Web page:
I suppose that makes me a rebel, a wanderer, and possibly a n'er-do-well, in the character stakes. But, being all those things also means - I am who I am and anything more doesn't bother.

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  7. Ramana:
    I'd say you nailed it and all by yourself too!
    Good man!
    XO
    WWW

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  8. T:
    She herself is into post-apocalytpic type books, a genre that doesn't appeal to me much but now and again we do share enthusiams and actually one of my latest reads kept her up till 4 this morning. An obvious unputdownable.
    I was not surprised at your reading choices at all :)
    XO
    WWW

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  9. GM:
    The Da believed in the starched and blued lace curtains keeping out the nosies.
    BUT, I've dug up most of them and feature them in a novel.
    XO
    WWW

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  10. Orla:
    You need to free the chains that bind you!!
    XO
    WWW

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  11. CC12:
    I just wikied this series and whilst it would have great appeal for GG, it would have absolutely none for me - I'm just winding up the mystery "Broken Harbour" by Tana French, the 4th in her kinda-series.
    Isn't it wonderful we are all so different?
    XO
    WWW

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  12. RJA:
    The Da was an immense Nelson Eddy fan and I actually loved those old films that featured Canada and the mounties with Nelson in charge (maybe that's why I came here rather than SA? - h'm).
    I also am an author devotee and have read complete output of many -Taylor Caldwell's books got me thinking about the secret dark rooms that drive the wars and our 'democracy' for instance.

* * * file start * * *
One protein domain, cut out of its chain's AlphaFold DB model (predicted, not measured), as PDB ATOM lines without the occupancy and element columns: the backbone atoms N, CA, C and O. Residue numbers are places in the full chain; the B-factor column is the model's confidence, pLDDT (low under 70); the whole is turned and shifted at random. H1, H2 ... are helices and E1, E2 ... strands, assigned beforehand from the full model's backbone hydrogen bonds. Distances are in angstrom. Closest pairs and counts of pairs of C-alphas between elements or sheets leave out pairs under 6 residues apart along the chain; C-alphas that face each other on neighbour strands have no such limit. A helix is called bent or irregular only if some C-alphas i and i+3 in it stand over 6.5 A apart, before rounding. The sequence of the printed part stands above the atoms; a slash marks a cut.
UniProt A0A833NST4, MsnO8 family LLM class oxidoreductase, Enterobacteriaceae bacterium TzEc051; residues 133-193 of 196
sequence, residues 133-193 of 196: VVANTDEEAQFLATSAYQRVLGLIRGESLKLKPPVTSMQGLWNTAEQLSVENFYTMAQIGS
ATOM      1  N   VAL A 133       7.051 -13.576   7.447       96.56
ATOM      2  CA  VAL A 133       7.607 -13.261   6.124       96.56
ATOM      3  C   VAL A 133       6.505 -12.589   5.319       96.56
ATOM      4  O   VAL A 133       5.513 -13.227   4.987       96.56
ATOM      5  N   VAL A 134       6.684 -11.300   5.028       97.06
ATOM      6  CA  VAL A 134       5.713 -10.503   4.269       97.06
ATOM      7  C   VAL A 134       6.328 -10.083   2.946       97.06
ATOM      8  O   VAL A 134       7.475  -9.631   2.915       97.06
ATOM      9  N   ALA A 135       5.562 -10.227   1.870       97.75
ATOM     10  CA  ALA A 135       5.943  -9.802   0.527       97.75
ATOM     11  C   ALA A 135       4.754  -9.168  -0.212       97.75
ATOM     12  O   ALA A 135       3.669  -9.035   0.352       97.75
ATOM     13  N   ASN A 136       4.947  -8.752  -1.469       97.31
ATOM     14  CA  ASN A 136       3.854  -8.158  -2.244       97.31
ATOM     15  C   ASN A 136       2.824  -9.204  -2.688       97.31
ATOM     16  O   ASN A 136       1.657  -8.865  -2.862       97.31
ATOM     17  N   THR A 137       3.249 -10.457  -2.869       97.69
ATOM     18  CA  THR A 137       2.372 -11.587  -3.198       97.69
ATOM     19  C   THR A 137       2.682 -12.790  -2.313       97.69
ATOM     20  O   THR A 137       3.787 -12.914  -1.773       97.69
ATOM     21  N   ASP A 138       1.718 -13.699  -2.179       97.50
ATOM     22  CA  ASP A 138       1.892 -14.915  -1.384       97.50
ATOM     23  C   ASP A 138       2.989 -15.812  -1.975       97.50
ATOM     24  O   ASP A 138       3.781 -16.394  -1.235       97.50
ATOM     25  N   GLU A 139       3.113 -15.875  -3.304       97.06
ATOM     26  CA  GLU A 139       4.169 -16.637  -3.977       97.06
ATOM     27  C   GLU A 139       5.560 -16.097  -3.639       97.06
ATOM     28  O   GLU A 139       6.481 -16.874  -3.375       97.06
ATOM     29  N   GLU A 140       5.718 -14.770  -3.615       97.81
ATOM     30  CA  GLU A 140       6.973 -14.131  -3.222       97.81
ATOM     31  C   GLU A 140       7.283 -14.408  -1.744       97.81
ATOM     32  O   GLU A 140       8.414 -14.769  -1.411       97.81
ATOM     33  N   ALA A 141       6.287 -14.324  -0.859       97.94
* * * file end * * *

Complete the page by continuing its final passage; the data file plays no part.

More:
I like Waller and must now dig out his essays. Thanks.
    XO
    WWW

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  13. I am working my way through the stories of Roger Zelazny, no idea what that says about me other than a weird sense of black humour and a taste for fantasy.

    When I was a kid we had a bit of a family mystery, we think our father was having an affair with a family friend. This was a shared mystery, the kids of that friend and us used to regularly discuss and speculate about it. But they (the parents) played their cards close to their chests and in spite of watching them with a pack of eaglet eyes, we never knew for sure what was really going on. My parents are long gone and the family friend remarried and moved away but she has never reveealed to us or her own kids the truth of the matter. I think it tickles her fancy to keep us guessing.

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  14. Annie:
    There is so much unrevealed and we can speculate all we want. I don't know whether the secrets kept are better than secrets revealed. It seems that today the dirty laundry flies everywhere. Too much of it.
    I love your family story.
    XO
    WWW

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  15. I do agree about books telling us so much about the owners' characters.

    As I age I find myself leaning towards the much older writers, Florida Scott-Maxwell, Diana Athill, May Sarton for example...all women who enjoyed their solitude.

    I do love browsing down your book list though and you have my undying thanks for your "library", also your film reviews.

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  16. Oh, and I must mention Stephanie Barron's series of books Jane and the......" all as if written by Jane Austen as a sleuth, with the language, mores, fashions etc. of that time....brilliant.